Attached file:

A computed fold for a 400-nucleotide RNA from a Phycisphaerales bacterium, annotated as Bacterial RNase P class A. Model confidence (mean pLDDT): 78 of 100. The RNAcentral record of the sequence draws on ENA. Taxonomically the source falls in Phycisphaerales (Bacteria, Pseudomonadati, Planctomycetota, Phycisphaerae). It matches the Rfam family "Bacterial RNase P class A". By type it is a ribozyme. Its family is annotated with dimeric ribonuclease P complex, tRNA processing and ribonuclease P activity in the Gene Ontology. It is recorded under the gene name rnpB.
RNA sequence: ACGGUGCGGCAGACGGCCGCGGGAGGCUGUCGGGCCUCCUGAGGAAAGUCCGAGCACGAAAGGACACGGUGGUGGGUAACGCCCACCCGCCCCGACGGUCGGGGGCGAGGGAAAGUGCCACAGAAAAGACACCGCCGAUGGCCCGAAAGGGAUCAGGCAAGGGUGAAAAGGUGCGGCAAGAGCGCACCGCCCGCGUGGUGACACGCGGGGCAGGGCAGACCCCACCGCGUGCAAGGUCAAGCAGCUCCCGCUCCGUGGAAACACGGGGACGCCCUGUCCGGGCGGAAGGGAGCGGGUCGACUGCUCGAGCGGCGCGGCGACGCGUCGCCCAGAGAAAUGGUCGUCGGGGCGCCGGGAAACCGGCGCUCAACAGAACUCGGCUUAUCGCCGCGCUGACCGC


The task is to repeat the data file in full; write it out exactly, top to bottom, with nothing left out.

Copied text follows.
A computed fold for a 400-nucleotide RNA from a Phycisphaerales bacterium, annotated as Bacterial RNase P class A. Model confidence (mean pLDDT): 78 of 100. The RNAcentral record of the sequence draws on ENA. Taxonomically the source falls in Phycisphaerales (Bacteria, Pseudomonadati, Planctomycetota, Phycisphaerae). It matches the Rfam family "Bacterial RNase P class A". By type it is a ribozyme. Its family is annotated with dimeric ribonuclease P complex, tRNA processing and ribonuclease P activity in the Gene Ontology. It is recorded under the gene name rnpB.
RNA sequence: ACGGUGCGGCAGACGGCCGCGGGAGGCUGUCGGGCCUCCUGAGGAAAGUCCGAGCACGAAAGGACACGGUGGUGGGUAACGCCCACCCGCCCCGACGGUCGGGGGCGAGGGAAAGUGCCACAGAAAAGACACCGCCGAUGGCCCGAAAGGGAUCAGGCAAGGGUGAAAAGGUGCGGCAAGAGCGCACCGCCCGCGUGGUGACACGCGGGGCAGGGCAGACCCCACCGCGUGCAAGGUCAAGCAGCUCCCGCUCCGUGGAAACACGGGGACGCCCUGUCCGGGCGGAAGGGAGCGGGUCGACUGCUCGAGCGGCGCGGCGACGCGUCGCCCAGAGAAAUGGUCGUCGGGGCGCCGGGAAACCGGCGCUCAACAGAACUCGGCUUAUCGCCGCGCUGACCGC